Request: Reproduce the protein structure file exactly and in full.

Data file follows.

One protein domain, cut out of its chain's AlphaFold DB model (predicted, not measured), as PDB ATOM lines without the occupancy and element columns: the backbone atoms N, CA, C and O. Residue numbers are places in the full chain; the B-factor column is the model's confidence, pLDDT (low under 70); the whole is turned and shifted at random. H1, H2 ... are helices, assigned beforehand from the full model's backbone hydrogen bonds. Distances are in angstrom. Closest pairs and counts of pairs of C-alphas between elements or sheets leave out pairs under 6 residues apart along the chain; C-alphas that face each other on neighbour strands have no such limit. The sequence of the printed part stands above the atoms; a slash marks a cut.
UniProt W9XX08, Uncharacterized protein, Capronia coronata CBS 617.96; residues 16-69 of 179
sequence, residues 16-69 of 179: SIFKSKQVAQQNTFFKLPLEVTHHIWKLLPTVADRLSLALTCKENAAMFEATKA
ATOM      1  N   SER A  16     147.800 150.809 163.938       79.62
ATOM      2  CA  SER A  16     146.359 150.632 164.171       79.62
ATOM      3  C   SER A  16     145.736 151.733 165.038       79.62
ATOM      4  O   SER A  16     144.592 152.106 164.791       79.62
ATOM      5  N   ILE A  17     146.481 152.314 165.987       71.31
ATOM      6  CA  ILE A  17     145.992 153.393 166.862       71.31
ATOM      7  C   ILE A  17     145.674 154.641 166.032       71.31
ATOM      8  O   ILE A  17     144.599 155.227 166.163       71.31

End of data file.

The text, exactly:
One protein domain, cut out of its chain's AlphaFold DB model (predicted, not measured), as PDB ATOM lines without the occupancy and element columns: the backbone atoms N, CA, C and O. Residue numbers are places in the full chain; the B-factor column is the model's confidence, pLDDT (low under 70); the whole is turned and shifted at random. H1, H2 ... are helices, assigned beforehand from the full model's backbone hydrogen bonds. Distances are in angstrom. Closest pairs and counts of pairs of C-alphas between elements or sheets leave out pairs under 6 residues apart along the chain; C-alphas that face each other on neighbour strands have no such limit. The sequence of the printed part stands above the atoms; a slash marks a cut.
UniProt W9XX08, Uncharacterized protein, Capronia coronata CBS 617.96; residues 16-69 of 179
sequence, residues 16-69 of 179: SIFKSKQVAQQNTFFKLPLEVTHHIWKLLPTVADRLSLALTCKENAAMFEATKA
ATOM      1  N   SER A  16     147.800 150.809 163.938       79.62
ATOM      2  CA  SER A  16     146.359 150.632 164.171       79.62
ATOM      3  C   SER A  16     145.736 151.733 165.038       79.62
ATOM      4  O   SER A  16     144.592 152.106 164.791       79.62
ATOM      5  N   ILE A  17     146.481 152.314 165.987       71.31
ATOM      6  CA  ILE A  17     145.992 153.393 166.862       71.31
ATOM      7  C   ILE A  17     145.674 154.641 166.032       71.31
ATOM      8  O   ILE A  17     144.599 155.227 166.163       71.31